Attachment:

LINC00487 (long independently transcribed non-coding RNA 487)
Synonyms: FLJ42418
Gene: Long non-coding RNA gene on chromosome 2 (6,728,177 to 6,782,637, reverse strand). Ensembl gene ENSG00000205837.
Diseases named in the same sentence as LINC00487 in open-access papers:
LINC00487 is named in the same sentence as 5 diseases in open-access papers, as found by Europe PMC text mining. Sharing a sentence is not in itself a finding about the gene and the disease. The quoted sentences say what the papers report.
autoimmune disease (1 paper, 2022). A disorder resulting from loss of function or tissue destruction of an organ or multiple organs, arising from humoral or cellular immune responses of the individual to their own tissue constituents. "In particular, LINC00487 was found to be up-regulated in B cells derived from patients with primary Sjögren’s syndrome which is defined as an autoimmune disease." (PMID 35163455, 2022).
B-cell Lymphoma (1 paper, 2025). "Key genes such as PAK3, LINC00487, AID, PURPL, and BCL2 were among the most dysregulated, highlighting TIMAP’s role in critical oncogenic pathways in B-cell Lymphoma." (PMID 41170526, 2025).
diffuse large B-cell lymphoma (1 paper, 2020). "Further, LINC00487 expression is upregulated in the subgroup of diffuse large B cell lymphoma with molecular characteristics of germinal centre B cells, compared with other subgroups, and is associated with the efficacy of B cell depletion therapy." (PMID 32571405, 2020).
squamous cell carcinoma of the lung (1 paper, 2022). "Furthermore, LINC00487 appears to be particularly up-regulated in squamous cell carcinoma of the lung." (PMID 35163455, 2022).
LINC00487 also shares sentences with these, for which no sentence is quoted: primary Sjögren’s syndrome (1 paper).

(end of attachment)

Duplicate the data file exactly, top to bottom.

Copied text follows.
LINC00487 (long independently transcribed non-coding RNA 487)
Synonyms: FLJ42418
Gene: Long non-coding RNA gene on chromosome 2 (6,728,177 to 6,782,637, reverse strand). Ensembl gene ENSG00000205837.
Diseases named in the same sentence as LINC00487 in open-access papers:
LINC00487 is named in the same sentence as 5 diseases in open-access papers, as found by Europe PMC text mining. Sharing a sentence is not in itself a finding about the gene and the disease. The quoted sentences say what the papers report.
autoimmune disease (1 paper, 2022). A disorder resulting from loss of function or tissue destruction of an organ or multiple organs, arising from humoral or cellular immune responses of the individual to their own tissue constituents. "In particular, LINC00487 was found to be up-regulated in B cells derived from patients with primary Sjögren’s syndrome which is defined as an autoimmune disease." (PMID 35163455, 2022).
B-cell Lymphoma (1 paper, 2025). "Key genes such as PAK3, LINC00487, AID, PURPL, and BCL2 were among the most dysregulated, highlighting TIMAP’s role in critical oncogenic pathways in B-cell Lymphoma." (PMID 41170526, 2025).
diffuse large B-cell lymphoma (1 paper, 2020). "Further, LINC00487 expression is upregulated in the subgroup of diffuse large B cell lymphoma with molecular characteristics of germinal centre B cells, compared with other subgroups, and is associated with the efficacy of B cell depletion therapy." (PMID 32571405, 2020).
squamous cell carcinoma of the lung (1 paper, 2022). "Furthermore, LINC00487 appears to be particularly up-regulated in squamous cell carcinoma of the lung." (PMID 35163455, 2022).
LINC00487 also shares sentences with these, for which no sentence is quoted: primary Sjögren’s syndrome (1 paper).